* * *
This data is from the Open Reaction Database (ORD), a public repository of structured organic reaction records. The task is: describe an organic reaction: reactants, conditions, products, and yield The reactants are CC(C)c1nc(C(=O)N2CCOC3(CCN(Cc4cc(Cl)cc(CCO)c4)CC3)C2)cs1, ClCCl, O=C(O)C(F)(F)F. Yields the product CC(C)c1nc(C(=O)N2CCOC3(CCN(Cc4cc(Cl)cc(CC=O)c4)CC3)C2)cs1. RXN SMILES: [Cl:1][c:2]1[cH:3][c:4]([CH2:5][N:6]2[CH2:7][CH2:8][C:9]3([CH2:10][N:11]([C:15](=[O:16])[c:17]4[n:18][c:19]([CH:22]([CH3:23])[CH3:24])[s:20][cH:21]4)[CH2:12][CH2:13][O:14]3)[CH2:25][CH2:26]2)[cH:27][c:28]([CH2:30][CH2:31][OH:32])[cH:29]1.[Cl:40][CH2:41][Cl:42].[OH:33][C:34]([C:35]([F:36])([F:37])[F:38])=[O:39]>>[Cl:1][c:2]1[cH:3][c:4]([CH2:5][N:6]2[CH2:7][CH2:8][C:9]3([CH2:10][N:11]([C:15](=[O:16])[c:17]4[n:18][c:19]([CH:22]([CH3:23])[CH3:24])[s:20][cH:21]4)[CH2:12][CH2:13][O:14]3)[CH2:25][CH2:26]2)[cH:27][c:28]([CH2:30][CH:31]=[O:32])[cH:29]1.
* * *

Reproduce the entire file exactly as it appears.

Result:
This data is from the Open Reaction Database (ORD), a public repository of structured organic reaction records. The task is: describe an organic reaction: reactants, conditions, products, and yield The reactants are CC(C)c1nc(C(=O)N2CCOC3(CCN(Cc4cc(Cl)cc(CCO)c4)CC3)C2)cs1, ClCCl, O=C(O)C(F)(F)F. Yields the product CC(C)c1nc(C(=O)N2CCOC3(CCN(Cc4cc(Cl)cc(CC=O)c4)CC3)C2)cs1. RXN SMILES: [Cl:1][c:2]1[cH:3][c:4]([CH2:5][N:6]2[CH2:7][CH2:8][C:9]3([CH2:10][N:11]([C:15](=[O:16])[c:17]4[n:18][c:19]([CH:22]([CH3:23])[CH3:24])[s:20][cH:21]4)[CH2:12][CH2:13][O:14]3)[CH2:25][CH2:26]2)[cH:27][c:28]([CH2:30][CH2:31][OH:32])[cH:29]1.[Cl:40][CH2:41][Cl:42].[OH:33][C:34]([C:35]([F:36])([F:37])[F:38])=[O:39]>>[Cl:1][c:2]1[cH:3][c:4]([CH2:5][N:6]2[CH2:7][CH2:8][C:9]3([CH2:10][N:11]([C:15](=[O:16])[c:17]4[n:18][c:19]([CH:22]([CH3:23])[CH3:24])[s:20][cH:21]4)[CH2:12][CH2:13][O:14]3)[CH2:25][CH2:26]2)[cH:27][c:28]([CH2:30][CH:31]=[O:32])[cH:29]1.